The most Mets loss of the season

That 11-10 loss to Atlanta in which the Mets blew a 10-5 lead in just three innings was pretty bad, but I think last night’s debacle is the new leader for most Mets loss of the season so far.

With Miami’s roster depleted due to positive COVID-19 tests, the Mets had a chance to make up ground on the unlikely division leader. Of course, they did not count on (although many fans did) Marlins starter Humberto Mejia pitching striking out six batters in a little more than two innings. Mejia had not ever played beyond Class A Advanced, but the Mets only scored a single run against him on a Dominic Smith home run.

That wouldn’t have been too much of a problem, but Michael Wacha gave up a three-run bomb to Francisco Cervelli in the second inning, and the New York offense looked listless against the no-name Miami bullpen. When the Mets finally did break through for a crooked number in the eighth, they came tantalizingly close to tying the game only to fall one run short.

Even a brutal throwing error by Brian Anderson wasn’t enough to put the Mets over the edge. And of course, Edwin Diaz pitched brilliantly when it didn’t matter. At least we got another great defensive play by J.D. Davis, who might have to change his phone number to 877-GLOV-NOW.

Yeah, it was a pretty brutal loss. Considering the dire straits of the opposition, the fact that the Mets had to have this game, and the way they left the bases loaded while down a run in the eighth inning, it might be the worst of the campaign.

Don’t worry; there’s still plenty of baseball left for the Mets to ruin our dreams! Or is there? I’m still optimistic that the season can be completed, but the Cubs and Cardinals had their whole series postponed this weekend because of a COVID-19 outbreak in the St. Louis clubhouse. MLB did a good job getting the Marlins back on the field, and the league has shown that it can handle one team going down at a time. But what happens if multiple outbreaks occur simultaneously? Hopefully we won’t have to find out.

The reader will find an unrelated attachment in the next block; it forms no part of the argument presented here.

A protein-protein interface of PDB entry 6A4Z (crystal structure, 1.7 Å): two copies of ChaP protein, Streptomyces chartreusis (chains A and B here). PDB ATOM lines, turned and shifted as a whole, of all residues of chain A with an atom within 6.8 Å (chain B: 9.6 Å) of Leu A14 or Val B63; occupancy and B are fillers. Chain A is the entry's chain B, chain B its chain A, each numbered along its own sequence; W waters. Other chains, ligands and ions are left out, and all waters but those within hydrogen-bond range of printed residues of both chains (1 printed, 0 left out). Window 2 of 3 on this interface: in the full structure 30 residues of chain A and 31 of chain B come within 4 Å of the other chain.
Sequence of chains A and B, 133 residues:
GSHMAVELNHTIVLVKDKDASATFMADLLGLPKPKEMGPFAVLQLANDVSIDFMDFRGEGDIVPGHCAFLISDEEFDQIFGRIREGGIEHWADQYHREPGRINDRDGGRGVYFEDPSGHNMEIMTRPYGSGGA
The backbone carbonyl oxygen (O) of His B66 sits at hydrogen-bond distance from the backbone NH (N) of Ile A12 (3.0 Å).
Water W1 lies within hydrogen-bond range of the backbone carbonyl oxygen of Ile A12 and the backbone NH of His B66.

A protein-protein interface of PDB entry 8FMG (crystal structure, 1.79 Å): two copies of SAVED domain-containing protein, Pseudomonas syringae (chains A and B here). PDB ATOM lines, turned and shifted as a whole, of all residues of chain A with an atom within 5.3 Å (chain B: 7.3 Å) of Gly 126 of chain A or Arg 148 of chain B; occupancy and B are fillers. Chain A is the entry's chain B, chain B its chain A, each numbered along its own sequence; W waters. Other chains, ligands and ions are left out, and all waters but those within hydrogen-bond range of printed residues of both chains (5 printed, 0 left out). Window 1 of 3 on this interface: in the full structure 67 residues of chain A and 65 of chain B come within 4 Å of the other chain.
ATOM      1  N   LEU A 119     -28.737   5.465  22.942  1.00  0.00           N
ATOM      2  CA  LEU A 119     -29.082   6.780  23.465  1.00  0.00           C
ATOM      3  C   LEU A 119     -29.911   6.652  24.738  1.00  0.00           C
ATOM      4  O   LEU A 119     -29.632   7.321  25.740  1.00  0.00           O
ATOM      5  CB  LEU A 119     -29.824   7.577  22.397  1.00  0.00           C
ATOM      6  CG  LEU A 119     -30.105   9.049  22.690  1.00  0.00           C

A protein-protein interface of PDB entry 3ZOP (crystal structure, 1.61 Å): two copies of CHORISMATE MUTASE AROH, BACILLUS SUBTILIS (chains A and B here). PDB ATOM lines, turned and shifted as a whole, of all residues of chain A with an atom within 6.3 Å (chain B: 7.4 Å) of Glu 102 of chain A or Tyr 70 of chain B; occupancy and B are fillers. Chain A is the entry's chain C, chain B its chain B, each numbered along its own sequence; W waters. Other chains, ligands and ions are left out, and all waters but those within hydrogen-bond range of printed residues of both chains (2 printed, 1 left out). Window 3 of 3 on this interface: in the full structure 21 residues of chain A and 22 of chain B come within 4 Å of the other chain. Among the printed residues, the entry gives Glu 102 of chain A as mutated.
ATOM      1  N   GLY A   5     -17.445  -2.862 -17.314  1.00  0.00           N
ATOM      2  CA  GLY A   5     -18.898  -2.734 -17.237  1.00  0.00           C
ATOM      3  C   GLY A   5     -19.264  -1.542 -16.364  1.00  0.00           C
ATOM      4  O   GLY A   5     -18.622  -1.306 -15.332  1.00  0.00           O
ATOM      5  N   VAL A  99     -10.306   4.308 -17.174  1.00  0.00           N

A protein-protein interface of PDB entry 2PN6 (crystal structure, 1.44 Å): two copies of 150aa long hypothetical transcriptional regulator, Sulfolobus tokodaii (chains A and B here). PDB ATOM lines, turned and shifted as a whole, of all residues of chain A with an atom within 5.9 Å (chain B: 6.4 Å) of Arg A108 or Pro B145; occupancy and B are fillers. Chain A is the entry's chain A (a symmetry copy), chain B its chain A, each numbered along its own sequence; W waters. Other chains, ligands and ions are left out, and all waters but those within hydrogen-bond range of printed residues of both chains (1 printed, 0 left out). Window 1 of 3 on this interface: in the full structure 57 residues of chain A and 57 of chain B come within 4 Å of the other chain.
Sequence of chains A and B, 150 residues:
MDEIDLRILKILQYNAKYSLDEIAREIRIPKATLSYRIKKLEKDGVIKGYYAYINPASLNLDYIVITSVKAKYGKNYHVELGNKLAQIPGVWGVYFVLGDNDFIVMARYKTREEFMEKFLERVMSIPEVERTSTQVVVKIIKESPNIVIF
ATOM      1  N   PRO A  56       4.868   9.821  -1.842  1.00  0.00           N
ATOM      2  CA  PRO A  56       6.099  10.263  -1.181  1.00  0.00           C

It’s easy to drag Rob Manfred because of his ugly battle with the Players Association and his failure to establish a bubble for MLB. On the other hand, a baseball bubble would be a lot harder to pull off than what the NBA and NHL did because of the daily nature of baseball. You can’t eliminate any teams because you’re starting everyone at 0-0, and with every team needing to play every day, you’d need a ton of real estate to get a proper field for every game.

I’m not saying that MLB couldn’t have pulled off a bubble situation with proper planning, but with an outdoor daily sport there are a lot more factors to consider. My issue with Manfred is how he has implemented rules like the universal DH and the three-batter limit for pitchers that won’t due much to add excitement or pace to baseball. Once we overcome the pandemic, Manfred needs to get to work speeding up the game by eliminating the wasted time between pitches.

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